The compass has never seemed like the original item that went in the top of the metal grip for this cane to me.  It's plastic and and the needle is just your basic red tipped pointer you can find in any cheap "survival" pack.  I was intrigued by the idea of fixing the compass though and also having a decent looking cane to carry around while in my steam gear so this became one of my many projects lined up to work on.  I started by unscrewing the grip from the wooden cane itself and found that I could press the compass from inside the hollow grip and pop it out the casing.  I then took the plastic lens off and simply pressed the needle back onto the pin so it could float around again and point north.  I used Goop to glue the lens back in place and made sure to press it down enough to keep the needle from slipping off again inside the compass.  The whole thing then pressed easily back into the metal grip.

I toyed with a lot of different ideas about adding components to change the look of the grip to try to make it stand out more.  Things from wrapping coils of wire around sections of it to trying to determine how to possibly welding something seriously big on for a new look.  Some of the things that kept me from going this way was the practical, how would I hold the thing and walk around with metal bits stabbing me in the hand, to more sentimental things, should I be messing up this cool old walking cane.  Finally, I realized that what I should most likely do is expose the beauty of the old metal trapped underneath the many years worth of paint and grime.  The shape of the grip has a nice elegance to it just as it was but was so dark and blended so much with the wood of the stick that it was hard to see and appreciate.  These are the before pics:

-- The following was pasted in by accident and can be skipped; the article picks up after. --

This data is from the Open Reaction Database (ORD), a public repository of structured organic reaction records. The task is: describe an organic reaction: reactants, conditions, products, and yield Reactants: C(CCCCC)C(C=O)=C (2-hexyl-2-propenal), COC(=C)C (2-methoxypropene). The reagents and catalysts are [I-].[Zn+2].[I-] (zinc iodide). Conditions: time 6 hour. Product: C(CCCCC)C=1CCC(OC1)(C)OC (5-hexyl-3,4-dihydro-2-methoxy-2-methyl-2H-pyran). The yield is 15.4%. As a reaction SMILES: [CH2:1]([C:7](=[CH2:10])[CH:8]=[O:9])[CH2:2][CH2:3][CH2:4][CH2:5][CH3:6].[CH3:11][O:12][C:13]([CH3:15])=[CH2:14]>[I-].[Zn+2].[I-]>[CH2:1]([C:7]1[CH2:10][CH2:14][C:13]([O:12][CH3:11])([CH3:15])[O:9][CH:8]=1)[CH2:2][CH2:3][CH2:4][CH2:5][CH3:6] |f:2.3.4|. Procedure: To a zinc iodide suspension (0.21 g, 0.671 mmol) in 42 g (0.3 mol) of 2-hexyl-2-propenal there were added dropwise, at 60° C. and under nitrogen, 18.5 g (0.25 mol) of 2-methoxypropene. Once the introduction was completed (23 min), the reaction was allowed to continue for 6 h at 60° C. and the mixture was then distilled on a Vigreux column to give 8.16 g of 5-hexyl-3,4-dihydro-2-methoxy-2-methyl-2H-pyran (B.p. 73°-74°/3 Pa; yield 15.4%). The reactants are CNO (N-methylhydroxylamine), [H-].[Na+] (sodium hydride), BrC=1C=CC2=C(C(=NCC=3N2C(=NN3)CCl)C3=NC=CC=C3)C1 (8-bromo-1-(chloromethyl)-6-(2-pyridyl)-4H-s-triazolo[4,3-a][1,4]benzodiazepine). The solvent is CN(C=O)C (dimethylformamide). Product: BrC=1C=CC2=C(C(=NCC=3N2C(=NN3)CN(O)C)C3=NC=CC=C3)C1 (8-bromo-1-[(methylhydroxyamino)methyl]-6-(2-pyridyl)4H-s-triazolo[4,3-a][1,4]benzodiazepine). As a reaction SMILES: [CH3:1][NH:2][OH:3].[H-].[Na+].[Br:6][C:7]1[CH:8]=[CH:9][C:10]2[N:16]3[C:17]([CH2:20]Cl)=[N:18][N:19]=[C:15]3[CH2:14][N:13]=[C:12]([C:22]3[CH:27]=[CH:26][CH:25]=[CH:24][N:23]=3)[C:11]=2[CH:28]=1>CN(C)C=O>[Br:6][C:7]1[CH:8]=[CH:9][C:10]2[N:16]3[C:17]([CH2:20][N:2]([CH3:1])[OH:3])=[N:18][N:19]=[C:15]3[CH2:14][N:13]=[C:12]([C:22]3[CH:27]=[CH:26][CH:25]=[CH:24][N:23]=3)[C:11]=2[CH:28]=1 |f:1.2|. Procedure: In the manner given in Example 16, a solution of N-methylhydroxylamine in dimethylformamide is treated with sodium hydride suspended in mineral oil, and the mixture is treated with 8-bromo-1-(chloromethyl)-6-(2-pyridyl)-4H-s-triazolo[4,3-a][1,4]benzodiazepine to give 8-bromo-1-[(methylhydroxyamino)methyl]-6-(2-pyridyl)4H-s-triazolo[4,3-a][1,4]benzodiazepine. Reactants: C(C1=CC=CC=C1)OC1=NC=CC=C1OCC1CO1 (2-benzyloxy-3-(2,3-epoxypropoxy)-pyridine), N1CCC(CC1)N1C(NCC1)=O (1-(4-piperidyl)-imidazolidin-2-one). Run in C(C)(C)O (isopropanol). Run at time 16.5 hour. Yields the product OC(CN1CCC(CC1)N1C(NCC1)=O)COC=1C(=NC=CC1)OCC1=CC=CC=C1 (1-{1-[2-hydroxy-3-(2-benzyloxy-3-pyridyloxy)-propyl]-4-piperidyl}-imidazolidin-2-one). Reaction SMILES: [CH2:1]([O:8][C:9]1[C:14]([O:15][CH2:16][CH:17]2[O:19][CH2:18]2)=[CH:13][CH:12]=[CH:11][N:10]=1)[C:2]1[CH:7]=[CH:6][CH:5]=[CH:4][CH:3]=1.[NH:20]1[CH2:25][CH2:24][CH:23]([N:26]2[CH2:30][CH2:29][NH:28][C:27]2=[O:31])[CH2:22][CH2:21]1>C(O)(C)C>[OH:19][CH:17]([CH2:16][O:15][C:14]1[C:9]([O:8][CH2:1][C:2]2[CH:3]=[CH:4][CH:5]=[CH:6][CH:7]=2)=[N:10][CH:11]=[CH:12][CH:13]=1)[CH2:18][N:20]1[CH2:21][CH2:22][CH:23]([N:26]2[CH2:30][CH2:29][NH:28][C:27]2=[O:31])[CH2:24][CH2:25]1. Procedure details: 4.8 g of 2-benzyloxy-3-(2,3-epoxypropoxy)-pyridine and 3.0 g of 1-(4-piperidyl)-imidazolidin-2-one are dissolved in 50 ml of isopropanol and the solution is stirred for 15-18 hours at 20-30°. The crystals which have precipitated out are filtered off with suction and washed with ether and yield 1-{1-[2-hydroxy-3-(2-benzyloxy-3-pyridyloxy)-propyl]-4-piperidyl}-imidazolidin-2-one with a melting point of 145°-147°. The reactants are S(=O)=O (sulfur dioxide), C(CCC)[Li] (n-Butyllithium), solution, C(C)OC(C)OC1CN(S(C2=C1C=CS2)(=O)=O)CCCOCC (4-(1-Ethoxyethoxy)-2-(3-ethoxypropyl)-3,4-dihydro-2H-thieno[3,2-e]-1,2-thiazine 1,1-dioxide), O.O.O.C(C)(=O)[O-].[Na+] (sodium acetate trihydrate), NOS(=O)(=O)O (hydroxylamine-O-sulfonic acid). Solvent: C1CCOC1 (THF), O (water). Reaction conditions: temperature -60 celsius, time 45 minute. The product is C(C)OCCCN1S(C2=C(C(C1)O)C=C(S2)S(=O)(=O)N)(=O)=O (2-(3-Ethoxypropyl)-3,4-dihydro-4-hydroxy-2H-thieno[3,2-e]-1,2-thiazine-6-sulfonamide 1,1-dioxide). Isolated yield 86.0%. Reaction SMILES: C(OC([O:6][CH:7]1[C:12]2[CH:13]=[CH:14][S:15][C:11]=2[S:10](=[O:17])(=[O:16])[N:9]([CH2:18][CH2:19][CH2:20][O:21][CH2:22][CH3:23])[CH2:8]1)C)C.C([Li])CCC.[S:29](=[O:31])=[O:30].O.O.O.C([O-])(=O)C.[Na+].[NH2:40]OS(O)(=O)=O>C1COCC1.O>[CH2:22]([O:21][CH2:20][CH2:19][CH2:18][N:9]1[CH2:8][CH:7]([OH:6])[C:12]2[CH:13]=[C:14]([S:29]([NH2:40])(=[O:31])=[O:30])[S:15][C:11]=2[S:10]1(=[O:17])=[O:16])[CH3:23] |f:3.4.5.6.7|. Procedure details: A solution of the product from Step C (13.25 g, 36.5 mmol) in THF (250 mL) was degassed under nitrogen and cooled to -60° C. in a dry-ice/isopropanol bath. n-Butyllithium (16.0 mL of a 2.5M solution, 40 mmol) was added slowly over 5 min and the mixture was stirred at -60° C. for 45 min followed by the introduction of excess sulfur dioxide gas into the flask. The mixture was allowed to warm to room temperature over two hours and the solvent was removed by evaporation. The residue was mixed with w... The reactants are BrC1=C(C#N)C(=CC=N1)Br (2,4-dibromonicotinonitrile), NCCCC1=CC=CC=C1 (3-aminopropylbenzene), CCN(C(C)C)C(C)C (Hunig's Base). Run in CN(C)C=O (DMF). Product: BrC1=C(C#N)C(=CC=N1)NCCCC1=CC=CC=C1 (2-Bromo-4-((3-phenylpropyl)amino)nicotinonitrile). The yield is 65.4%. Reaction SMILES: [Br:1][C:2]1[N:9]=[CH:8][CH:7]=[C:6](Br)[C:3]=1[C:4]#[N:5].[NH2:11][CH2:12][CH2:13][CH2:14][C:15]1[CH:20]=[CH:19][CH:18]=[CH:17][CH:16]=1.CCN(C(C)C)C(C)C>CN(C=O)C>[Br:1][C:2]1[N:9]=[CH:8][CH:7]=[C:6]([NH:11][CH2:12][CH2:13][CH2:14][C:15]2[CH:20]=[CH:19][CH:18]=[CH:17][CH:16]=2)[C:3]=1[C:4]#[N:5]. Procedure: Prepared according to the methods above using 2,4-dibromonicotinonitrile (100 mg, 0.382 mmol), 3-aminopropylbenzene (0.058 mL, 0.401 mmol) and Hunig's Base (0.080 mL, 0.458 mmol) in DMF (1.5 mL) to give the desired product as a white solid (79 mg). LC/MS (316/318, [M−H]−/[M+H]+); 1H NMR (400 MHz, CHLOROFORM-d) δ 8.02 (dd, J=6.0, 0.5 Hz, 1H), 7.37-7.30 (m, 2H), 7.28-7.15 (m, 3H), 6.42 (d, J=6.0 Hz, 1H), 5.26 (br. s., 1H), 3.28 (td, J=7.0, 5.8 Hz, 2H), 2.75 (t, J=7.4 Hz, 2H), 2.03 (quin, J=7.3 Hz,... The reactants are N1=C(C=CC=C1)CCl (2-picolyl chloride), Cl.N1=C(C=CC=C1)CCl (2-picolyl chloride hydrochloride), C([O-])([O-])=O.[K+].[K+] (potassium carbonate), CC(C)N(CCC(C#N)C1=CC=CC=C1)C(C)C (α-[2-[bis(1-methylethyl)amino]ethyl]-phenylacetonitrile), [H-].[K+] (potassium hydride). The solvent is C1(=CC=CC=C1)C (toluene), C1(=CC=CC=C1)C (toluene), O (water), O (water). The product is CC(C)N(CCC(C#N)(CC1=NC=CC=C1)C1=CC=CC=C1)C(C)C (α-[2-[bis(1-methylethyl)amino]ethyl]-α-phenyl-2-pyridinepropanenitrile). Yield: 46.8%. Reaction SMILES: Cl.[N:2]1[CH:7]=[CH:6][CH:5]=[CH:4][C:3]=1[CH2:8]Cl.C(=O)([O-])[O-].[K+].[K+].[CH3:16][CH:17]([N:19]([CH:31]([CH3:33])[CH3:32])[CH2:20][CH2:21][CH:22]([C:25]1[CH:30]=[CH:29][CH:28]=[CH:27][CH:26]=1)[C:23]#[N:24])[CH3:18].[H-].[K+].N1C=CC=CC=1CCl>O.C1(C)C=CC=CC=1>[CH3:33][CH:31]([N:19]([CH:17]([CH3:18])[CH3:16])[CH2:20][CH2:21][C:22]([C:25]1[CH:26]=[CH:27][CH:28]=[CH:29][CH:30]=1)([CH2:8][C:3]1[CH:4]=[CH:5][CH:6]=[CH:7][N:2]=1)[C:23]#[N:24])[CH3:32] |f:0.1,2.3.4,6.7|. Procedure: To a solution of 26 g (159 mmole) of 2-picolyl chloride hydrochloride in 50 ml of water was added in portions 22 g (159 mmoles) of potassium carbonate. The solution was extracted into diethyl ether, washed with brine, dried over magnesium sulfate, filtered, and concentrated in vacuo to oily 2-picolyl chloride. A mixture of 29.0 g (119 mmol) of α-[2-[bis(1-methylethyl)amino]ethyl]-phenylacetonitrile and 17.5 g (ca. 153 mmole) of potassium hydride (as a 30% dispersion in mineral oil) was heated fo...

I used a product that we have in our arsenal of tools and chemicals in our art studio called Bix to try to remove the outer layers of paint and to try to get at the metal underneath to see what it would look like.  Bix is a very powerful material that is painted onto the coating you want to remove and it soaks in to cause the paint to slough off.  The older the paint, the longer it must sit to do it's job and usually there is not a ridiculous amount of waiting involved.  In this case, I quickly found out that I would have to wait a lot longer than I'm used to.  I ended up painting one coat that sat all night long and the next day still another coat that sat for at least eight more hours.  When I was finally able to get the layers to flake off I had to use an old plastic SOS pad to liberate the flakes without taking any metal off.  I eventually came to the conclusion that one way to make this piece even more visually interesting would be to leave imperfect areas of paint to give a tarnished, aged look that is so essential to steampunk.  This is the final result of all that paint being stripped away: